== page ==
Work has started on the first part of a multi-million pound project to regenerate a key area of Hartlepool.
The work includes the conversion of the Grade 2-listed former Post Office building in Whitby Street into a new £3m business centre.
Called The BIS, the centre will encourage business start-ups in the creative industries and provide them with specialist support. The conversion is being funded by the Tees Valley Combined Authority.
Gus Robinson Developments will undertake the work, which will involve refurbishment and extension of the Grade 2-listed building to create 28 studio units of various sizes, including a mix of workshops and office space.
Other facilities will include meeting rooms and a shared social space which can also be used for events and exhibitions.
The Council will run the centre with the support of Cleveland College of Art & Design, which recently opened its new £8m campus in neighbouring Church Street.
The BIS is expected to open its doors next summer. It’s part of wider plans by the Council and its partners to regenerate key areas of the town under the banner of the Hartlepool Vision.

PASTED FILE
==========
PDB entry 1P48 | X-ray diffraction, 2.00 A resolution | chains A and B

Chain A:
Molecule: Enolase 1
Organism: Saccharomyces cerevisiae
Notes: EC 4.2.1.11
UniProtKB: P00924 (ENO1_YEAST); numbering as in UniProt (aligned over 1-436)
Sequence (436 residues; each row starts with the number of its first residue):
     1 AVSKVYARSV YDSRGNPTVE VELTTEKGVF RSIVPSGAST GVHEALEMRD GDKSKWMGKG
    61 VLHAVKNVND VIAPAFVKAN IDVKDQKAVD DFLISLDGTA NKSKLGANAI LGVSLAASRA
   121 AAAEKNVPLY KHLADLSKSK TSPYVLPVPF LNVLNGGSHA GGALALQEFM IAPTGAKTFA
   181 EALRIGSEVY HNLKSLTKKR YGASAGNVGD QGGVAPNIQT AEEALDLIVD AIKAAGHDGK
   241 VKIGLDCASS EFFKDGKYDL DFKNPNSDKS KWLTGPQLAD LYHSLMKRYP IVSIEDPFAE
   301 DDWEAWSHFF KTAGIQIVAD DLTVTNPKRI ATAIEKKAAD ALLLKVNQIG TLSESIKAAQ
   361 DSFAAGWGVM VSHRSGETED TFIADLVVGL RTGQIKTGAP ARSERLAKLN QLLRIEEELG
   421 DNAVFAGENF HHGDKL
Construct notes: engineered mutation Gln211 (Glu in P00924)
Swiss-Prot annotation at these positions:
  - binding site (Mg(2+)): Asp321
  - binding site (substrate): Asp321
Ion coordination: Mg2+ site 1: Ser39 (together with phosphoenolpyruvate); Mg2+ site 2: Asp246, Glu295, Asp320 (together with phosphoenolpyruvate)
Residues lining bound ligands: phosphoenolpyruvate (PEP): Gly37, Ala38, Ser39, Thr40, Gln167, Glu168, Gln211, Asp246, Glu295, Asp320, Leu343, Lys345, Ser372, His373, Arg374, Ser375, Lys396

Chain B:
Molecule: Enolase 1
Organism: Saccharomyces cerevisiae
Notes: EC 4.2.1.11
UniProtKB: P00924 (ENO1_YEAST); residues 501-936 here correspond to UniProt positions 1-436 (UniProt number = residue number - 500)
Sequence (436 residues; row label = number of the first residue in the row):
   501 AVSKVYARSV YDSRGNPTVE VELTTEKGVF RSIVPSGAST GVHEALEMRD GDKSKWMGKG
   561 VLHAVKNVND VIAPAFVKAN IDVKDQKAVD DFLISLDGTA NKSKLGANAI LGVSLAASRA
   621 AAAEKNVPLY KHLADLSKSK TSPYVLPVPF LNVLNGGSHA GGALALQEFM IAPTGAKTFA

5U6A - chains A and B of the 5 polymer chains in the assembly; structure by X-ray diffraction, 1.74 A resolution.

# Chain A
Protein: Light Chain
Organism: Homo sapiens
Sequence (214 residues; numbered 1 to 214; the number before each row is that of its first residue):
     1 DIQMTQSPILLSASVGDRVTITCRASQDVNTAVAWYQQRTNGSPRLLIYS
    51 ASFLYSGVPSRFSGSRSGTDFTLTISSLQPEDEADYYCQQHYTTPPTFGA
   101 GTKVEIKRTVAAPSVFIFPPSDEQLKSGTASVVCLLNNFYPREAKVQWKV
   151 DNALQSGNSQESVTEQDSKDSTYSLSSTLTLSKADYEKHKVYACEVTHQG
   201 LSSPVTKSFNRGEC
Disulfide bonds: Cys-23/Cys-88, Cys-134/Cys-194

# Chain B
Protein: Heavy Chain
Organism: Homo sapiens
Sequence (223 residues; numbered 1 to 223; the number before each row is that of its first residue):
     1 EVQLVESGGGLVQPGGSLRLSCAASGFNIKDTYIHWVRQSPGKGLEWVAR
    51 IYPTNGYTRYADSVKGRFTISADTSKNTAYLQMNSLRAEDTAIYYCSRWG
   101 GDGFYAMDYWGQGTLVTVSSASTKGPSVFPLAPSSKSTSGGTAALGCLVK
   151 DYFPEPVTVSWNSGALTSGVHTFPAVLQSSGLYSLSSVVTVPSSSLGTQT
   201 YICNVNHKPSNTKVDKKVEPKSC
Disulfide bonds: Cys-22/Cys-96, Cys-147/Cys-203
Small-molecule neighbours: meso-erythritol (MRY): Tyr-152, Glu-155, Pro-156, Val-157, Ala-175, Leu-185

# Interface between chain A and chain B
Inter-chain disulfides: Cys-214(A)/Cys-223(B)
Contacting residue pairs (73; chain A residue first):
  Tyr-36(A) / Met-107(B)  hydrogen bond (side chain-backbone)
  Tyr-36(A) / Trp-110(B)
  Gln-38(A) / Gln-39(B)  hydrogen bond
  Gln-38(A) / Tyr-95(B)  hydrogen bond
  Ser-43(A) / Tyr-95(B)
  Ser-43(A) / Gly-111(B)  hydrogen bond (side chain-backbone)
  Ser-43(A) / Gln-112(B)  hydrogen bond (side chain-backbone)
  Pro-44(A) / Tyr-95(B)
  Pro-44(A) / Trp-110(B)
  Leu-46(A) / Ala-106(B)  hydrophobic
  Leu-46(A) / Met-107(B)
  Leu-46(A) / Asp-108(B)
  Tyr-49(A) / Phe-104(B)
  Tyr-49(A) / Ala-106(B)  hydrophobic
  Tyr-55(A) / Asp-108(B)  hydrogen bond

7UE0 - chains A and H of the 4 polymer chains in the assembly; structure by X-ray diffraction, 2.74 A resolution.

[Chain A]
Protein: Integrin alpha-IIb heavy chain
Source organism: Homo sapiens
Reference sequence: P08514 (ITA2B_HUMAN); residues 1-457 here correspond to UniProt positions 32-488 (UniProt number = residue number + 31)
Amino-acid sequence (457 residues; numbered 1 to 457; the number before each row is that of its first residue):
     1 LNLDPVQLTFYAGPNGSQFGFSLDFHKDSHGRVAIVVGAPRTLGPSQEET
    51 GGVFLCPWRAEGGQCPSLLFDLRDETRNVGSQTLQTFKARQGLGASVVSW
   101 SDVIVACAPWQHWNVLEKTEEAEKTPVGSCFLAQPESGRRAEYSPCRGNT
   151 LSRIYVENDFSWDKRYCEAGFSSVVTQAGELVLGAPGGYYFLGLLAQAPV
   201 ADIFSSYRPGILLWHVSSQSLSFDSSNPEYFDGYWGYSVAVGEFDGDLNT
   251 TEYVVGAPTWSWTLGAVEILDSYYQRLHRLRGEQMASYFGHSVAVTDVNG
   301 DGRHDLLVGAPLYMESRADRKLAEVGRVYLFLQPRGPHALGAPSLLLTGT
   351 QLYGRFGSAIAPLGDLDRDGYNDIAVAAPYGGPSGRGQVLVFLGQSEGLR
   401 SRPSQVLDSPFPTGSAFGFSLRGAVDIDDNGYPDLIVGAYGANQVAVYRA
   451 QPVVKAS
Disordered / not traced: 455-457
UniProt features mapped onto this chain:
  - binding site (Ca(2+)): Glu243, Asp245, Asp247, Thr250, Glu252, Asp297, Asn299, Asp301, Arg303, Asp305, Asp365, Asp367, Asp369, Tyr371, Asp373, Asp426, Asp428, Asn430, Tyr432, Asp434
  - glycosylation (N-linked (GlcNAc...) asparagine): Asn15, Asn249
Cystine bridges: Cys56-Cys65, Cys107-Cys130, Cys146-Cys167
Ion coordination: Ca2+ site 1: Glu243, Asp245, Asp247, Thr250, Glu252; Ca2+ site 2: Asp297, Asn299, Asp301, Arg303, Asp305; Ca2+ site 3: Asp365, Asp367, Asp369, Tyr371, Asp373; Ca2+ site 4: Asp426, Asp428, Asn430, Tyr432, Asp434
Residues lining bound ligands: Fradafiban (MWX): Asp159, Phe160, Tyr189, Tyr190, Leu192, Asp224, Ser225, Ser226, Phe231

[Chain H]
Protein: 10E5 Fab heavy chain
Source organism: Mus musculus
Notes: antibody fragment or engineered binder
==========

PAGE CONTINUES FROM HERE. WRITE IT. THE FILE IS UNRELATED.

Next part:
Councillor Kevin Cranney, chair of the Council’s Regeneration Services Committee, said: “There’s a wealth of fantastic young talent coming out of Hartlepool’s colleges and this great new centre will help to keep those young people in the town when they graduate.
“The BIS will provide an ideal environment in which new businesses in the creative industries can take root and grow, creating more local jobs and adding to Hartlepool’s reputation for new ideas and enterprise.”
Ben Houchen, Tees Valley Mayor, said: “Supporting start-up businesses, which can create employment and be part of the economic growth of the Tees Valley, is essential and this new centre will be a valuable resource for the area.
“The Tees Valley has a strong digital and creative sector, led by talented and skilled local people who will benefit greatly from this important regeneration project.”
Pat Chapman, vice principal (Employability and External Relations) at Cleveland College of Art & Design, said: “The BIS studio facilities are a significant step forward as the studios provide a stepping stone environment for graduates setting up their own creative business, where they will continue to get business development and support from the College and the Council.
“In addition, whilst more than 80% of CCAD graduates stay in the North-East, there has been a gap in the market for suitable workspace in Hartlepool and the wider Tees Valley. The BIS will ensure that more creative businesses and graduates will locate and stay in Hartlepool - a real boost for the local economy.”